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Adams v. Mayor and Common Council

New Jersey Supreme Court

Decided: June 14, 1932.


On certiorari.

For the prosecutors, McCarter & English and Winfield S. Angleman.

For the respondent, William Newcorn.

Before Justices Parker, Campbell and Lloyd.


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LLOYD, J. These cases were argued together and will be disposed of in one opinion. Writs of certiorari were granted in each case to review, in the one (No. 235) an ordinance reducing the salaries of firemen in the city of Plainfield and in the other (No. 266), an ordinance reducing the salaries of policemen in the same city.

The prosecutors in both cases contend that the ordinances were invalid because beyond the power of the council to adopt them.

The police ordinance is attacked additionally on the grounds that it violated the Tenure of Office act, that it violated a contract, and that it was defective in its title. In the firemen's ordinance it is contended additionally that the reduction in salary could not be effected by an amendatory ordinance, but that the original ordinance would have first to be repealed.

The prosecutors in both cases place reliance on chapter 162, laws of 1929 (Pamph. L., p. 291), the effect of which will be referred to later.

The power to regulate salaries is accorded by article 13, section 1 of chapter 152, laws of 1917 (Pamph. L., p. 319), as amended by chapter 134, laws of 1928 (Pamph. L., p. 279), which provides that "the governing body of every municipality shall have power and authority, by ordinance, notwithstanding any maximum or minimum limitation now fixed by statute, to fix and determine the amount of salary, wages and compensation to be paid to each officer, employe, servant and agent of such municipality who by law is entitled to be paid a salary, wage or compensation" excepting certain elective officers and others whose salaries were fixed by the voters or by referendum.

From this it would seem beyond all question that the municipality was empowered by the act cited to fix the salaries of its police officers and firemen either by increasing or decreasing the compensation theretofore established, unless other legislation be found circumscribing this authority.

In this situation the act of 1929 is appealed to by the prosecutors. It provides as follows: "In addition to the

[109 NJL Page 284]

methods now prescribed by law, the governing body of any municipality in this state is hereby authorized and empowered to fix and determine by ordinance, the annual compensation of all municipal employes, including members of the police and fire departments of any such municipality; provided, however, that nothing herein contained shall be construed to permit the reduction of the salary or compensation of any municipal employe as aforesaid."

It is urged that the act, and particularly the proviso, effected a modification of the thirteenth section of the Walsh act, and impliedly repealed the authority to reduce wages. We do not agree with this view. The act (of 1929) does not take from the governing body the power theretofore conferred on municipalities generally but by its very terms declares that it is in addition to the methods then existing -- that is -- in addition to and not in substitution for the existing legislation. The proviso declares that nothing in "this act" shall be construed to permit reduction, &c. It neither adds to nor takes from the power already vested in the municipality.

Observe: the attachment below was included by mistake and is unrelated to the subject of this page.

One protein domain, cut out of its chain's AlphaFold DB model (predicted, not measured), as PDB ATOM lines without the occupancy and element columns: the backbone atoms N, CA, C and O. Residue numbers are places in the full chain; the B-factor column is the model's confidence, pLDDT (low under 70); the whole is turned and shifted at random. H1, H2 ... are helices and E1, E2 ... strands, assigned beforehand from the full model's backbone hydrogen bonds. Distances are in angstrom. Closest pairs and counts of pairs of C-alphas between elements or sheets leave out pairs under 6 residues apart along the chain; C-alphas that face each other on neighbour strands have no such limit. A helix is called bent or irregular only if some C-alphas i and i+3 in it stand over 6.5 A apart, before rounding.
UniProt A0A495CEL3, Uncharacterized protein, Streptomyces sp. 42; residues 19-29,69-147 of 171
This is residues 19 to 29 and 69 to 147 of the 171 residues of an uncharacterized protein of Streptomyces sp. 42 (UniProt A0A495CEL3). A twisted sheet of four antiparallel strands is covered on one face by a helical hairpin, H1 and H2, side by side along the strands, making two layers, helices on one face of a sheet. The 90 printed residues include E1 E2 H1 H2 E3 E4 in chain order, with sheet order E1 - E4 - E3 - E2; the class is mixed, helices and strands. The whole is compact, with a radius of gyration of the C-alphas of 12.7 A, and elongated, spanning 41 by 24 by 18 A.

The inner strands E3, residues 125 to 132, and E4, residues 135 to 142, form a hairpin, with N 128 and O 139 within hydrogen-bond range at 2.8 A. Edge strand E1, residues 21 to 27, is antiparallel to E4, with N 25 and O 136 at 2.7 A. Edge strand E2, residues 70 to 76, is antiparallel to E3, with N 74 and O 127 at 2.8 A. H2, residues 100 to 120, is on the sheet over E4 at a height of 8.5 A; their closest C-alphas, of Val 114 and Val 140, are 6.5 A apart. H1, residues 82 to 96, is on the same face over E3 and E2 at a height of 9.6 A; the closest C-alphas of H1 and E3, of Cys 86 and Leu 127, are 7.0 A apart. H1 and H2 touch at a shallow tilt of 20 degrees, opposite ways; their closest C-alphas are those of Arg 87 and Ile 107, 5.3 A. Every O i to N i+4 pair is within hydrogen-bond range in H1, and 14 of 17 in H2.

Repeal by implication is disfavored in the law and where a general scheme, such as is to be found in the Walsh act, is claimed to be modified by implication from a later act the purpose must be so clearly indicated as to leave no reasonable basis for doubt. McNeeley v. Woodruff, 13 N.J.L. 352; Winne v. Cassale, 99 N.J.L. 345.

Nor do we see that the power thus conferred is in conflict with the Civil Service act. This act was passed to protect civil employes from removal except for adequate and just cause. It was not, as we think, intended to deprive the governing bodies of municipalities of the power to adjust compensation of municipal employes from time to time as the exigencies of economic conditions might require. There is no attack on the good faith of the municipal body in adopting the amendments to the ordinances involved.

The contention that the relation of the officers to the city was of a contractual character, the obligation of which could not be impaired is likewise without substance. In the case of Hillel v. Borough of Edgewater, 106 N.J.L. 481, it was

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declared by the Court of Errors and Appeals that "public office is not a contract between the incumbent and the state or any of its governmental agencies. * * * In the office there is no property right." The additional fact that as incident to the office it appears that the city and its officers contributed to a pension fund cannot alter the fundamental relation.

The contentions that the original ordinance fixing salaries should be first repealed and that the ordinances were defective in title call for no comment further than to say that we think they are without merit.

Regarding the act as a whole we think it clear that no legislative purpose to tie the hands of the governing bodies of municipalities in a matter so vital to the exercise of their governmental functions can be discerned.

The ordinances under review will be affirmed, with costs.


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